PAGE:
It goes without saying that just about any product you buy will come with some degree of guarantee as to its quality. The same is also true of most services.
But how can you possibly guarantee your consulting services, when your clients’ outcomes depend as much upon their own part in the relationship as on yours?
The role of a consultant can be likened to that of a physician. When you go to a doctor, the consultation is paid for, by you, your healthcare insurer, or your public health program (depending on which country you live in). Your doctor will not however, have to provide a refund if she identifies a condition which later remains uncured.
Similarly, when you are hired for your consulting skills, the outcomes of your efforts tend to lie in your clients’ hands. Unlike those in the medical profession though, you should probably guarantee your consulting services, at least with respect to their quality, especially in the formative years of your new business.
Guarantee Your Way to Good Repute
Contrary to what some may believe, the offer of a guarantee sends a signal that you are confident in your abilities to diagnose and recommend effective solutions to your client’s problem. When you promise to waive fees in the event of client-dissatisfaction, or to continue working at no extra charge until satisfaction is achieved, you are telling your client she has nothing to lose by engaging you.
Such a guarantee can assuage skepticism amongst consulting leads, especially as testimonials will be thin on the ground until you have been consulting for a couple of years. In these early days, to guarantee your consulting services is to unburden clients of risk, compelling them to engage you and ultimately, to help establish your professional reputation.
Golden Rules of Consulting Guarantees
Of course, this begs the obvious question: what can you do about the risk you shoulder when you guarantee your consulting services? It’s actually not such a formidable prospect, as long as you follow a few golden rules:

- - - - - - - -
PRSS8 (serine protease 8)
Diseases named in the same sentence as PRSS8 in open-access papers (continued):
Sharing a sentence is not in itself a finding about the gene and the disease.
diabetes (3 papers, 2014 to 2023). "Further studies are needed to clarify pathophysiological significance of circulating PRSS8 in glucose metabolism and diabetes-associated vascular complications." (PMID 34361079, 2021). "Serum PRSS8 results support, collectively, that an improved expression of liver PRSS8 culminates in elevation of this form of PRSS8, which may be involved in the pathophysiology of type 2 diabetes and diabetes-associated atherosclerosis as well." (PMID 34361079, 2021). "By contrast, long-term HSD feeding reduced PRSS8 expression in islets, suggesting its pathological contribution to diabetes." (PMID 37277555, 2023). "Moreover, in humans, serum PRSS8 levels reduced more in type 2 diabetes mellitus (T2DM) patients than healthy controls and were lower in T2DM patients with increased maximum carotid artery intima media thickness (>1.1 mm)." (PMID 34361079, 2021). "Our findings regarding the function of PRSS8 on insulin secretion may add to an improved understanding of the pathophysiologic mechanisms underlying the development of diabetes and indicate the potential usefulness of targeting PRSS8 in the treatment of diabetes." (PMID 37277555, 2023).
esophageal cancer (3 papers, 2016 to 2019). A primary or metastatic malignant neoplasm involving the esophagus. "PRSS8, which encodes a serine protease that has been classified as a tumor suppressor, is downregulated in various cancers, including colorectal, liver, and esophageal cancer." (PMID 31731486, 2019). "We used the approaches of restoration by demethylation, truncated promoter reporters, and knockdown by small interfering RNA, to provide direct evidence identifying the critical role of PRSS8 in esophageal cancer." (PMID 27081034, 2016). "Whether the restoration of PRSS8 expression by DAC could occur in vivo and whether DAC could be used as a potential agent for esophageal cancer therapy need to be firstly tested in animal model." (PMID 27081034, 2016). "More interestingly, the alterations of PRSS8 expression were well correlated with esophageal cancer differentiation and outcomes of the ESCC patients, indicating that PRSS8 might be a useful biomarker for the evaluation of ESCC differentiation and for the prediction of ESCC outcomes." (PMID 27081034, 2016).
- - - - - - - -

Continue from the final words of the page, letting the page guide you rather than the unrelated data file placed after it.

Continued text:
1) Be explicit in detailing your role in the client’s project, setting out in writing what you consider to be your responsibilities and which lie in the client’s hands. Don’t commence any work until your client has agreed the distribution of tasks and responsibilities.
2) Clearly document what is covered by your guarantee, which ideally should relate mainly to the diagnosis of problems and the recommendations you provide. Unless you are truly confident that you can assure successful implementation, refrain from guaranteeing quantified cost savings or performance-improvement measures.
3) Safeguard your own interests, and make sure that honouring your guarantee will not cost you dearly. Throughout the time you work with the client, pause frequently and ask her to evaluate the contribution you are making. If at any point, the client expresses dissatisfaction, you can make adjustments to resolve issues and increase perceived value.
4) Cut your losses early. If it becomes clear that you are simply unable to deliver the value expected by the client, you can terminate the consulting relationship and minimise your losses. Naturally you will need to comply with your guarantee of returned fees (or of charging no fees).
However it’s better to swallow that pill sooner rather than later, when you’ve run up huge marginal and opportunity costs by working on a project which will not pay you. In reality though, frequent client evaluations should prevent such a situation from arising, since you’ll be able to refine your approach as the project proceeds.
The Golden Rules Are Your Guarantee
From my own experience and that of many other consulting professionals, adherence to the golden rules above will keep the need for free work or refunds from ever arising. At the same time, the client-reassurance afforded by your consulting service guarantee will help you win the business you need to get your fledgling business off the ground.